As a child, reading the LA Times was a big part of my morning routine. As I grew older, the sections I read also grew with age. From only reading the comic section, to reading the Lifestyle and Sports sections, the newspaper had always been a way for me to get my news for the day or week. Newspapers played such an important role in society that it is sort of odd to think that now their are talks that the days of waking up and reading the Sunday sports section or even the latest movie review maybe over.
With the Tribune filing for bankruptcy, the fall of the newspaper industry has commenced. Just the other day on my way home I was listening on the radio how one newspaper was forcing its writers to take non-paid days off just to stay in business. While it is easy to blame the economy for companies going out of business, their are many reasons why the newspaper industry is where it’s at right now.
The Speed of Information
For every newspaper, their is a website for it. With that said, who would pay for something they can get free. This is an obvious reason to why the newspaper industry is struggling to survive. With individuals being able to read articles that are in the newspapers for free online, people see no reason to pay for a newspaper subscription. Not only does it save money, but in most cases you can find out about a story even before it reaches newspaper stands. The speed of the information travels faster than the newspaper companies can put them on stands. As a result of this, fewer and fewer people subscribe to them.
While newspapers have made the transition to news online, they have entered a market where they cannot win. The reason for this is simple. The market they are trying to dominate is already dominated by other websites. For example, newspapers used to make a decent revenue from the classified section. Today, when people need to post something to the classified section, they go straight to Craigslist.org and list it their. Why? Because it’s free. The age of information has two basic elements. The first is speed. People want information as fast as possible. Even waiting 5 minutes for information is considered too long of a wait in some instances. The second element is cost. People now consider their options and weigh the cost against benefits. With information being so readily accessible and free, newspapers that charge people to post ads automatically become unreasonable.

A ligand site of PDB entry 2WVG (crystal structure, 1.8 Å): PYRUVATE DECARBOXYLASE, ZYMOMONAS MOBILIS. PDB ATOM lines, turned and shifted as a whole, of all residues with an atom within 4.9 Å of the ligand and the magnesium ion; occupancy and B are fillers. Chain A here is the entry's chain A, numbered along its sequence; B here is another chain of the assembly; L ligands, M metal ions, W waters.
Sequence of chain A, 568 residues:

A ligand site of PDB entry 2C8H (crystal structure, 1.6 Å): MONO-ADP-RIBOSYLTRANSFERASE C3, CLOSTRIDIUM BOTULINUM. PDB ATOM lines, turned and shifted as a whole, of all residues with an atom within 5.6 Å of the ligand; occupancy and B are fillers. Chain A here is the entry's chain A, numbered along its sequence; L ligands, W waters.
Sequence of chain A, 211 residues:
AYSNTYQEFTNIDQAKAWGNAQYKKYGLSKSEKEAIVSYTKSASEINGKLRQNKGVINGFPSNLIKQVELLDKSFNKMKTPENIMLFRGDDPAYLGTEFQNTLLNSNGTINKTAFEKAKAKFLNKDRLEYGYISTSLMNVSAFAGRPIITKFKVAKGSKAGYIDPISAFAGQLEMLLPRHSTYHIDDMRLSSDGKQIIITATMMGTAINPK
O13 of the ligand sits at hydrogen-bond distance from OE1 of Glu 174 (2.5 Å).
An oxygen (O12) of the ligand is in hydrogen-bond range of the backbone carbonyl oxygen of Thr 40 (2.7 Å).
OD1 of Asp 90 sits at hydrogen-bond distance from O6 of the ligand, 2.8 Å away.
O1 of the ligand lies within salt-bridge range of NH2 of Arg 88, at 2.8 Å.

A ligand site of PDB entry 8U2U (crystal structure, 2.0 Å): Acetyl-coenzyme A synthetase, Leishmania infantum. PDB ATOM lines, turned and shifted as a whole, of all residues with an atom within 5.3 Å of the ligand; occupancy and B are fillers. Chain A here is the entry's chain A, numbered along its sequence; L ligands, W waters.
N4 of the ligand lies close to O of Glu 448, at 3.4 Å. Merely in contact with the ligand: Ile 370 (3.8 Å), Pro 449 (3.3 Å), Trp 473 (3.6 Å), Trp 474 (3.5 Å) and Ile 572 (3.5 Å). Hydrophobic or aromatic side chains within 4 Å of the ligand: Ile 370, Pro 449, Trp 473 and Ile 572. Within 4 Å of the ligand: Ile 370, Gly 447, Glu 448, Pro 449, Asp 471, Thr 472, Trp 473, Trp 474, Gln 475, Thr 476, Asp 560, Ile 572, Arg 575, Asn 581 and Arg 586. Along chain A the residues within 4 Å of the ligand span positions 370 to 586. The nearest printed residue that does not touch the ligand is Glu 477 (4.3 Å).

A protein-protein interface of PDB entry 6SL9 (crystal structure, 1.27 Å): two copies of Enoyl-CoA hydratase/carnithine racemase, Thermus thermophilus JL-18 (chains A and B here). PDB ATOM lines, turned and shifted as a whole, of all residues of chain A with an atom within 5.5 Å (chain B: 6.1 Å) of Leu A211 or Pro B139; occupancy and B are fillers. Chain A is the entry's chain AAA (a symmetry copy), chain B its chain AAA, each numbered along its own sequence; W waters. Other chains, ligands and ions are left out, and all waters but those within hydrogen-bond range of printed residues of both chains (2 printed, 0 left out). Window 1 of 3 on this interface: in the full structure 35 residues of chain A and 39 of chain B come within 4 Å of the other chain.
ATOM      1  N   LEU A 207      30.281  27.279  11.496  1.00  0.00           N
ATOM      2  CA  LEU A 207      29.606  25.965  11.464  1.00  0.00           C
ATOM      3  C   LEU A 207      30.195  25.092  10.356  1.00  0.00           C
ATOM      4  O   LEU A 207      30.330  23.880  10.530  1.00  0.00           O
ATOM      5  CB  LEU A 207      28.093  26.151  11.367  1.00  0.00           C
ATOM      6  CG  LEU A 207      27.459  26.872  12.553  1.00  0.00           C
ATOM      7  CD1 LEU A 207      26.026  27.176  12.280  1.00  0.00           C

No Real Content
Of the newspapers I still read, my local newspaper is one of them. The reason I read it, is because I want to learn what is happening in my city and because I feel like what they write about has value and the writers opinions. When you look at the LA Times or even the NY Times, you will most often find the same articles. What most newspapers do now is take articles from the Associated Press or even Reuters and just insert it into their newspaper. For them, it saves time and money. Still, for the reader it brings no real value if you can find it any newspaper or even just hop online and read it from the AP or Reuters directly. If the newspapers wanted to keep readers, they would have written ‘real content’ that would have been engaging to their respective cities.
With companies going out of business, many will now wonder if it is the newspaper industries turn. Since it is now feasible that such a collapse is near, the newspaper industry may follow the steps of automakers and large financial corporations and ask for the same kind of help that the government gave them: a bailout.
If it comes to that, it is my opinion that the government will not help the newspaper industry. The reason is this: one of the key determinants to who has been getting bailouts are those that are deemed crucial to our economy as well as to society. Carmaker’s were able to make the argument that millions of jobs and hundreds of smaller industries would fall as a result of their collapse. The financial corporations made the argument that the economy would never recover if they collapsed. So what about the newspaper industry? If they collapse, the result would obviously be layoffs, but other than that, people would turn toward the internet for their information or to watching the news on TV.
If it does come down to the newspaper industry collapsing I will miss picking up the newspaper early in the morning and reading the sports section as I get ready for my day. In the end it is not that we don’t like reading the newspaper, but that all in all, newspapers have become obsolete.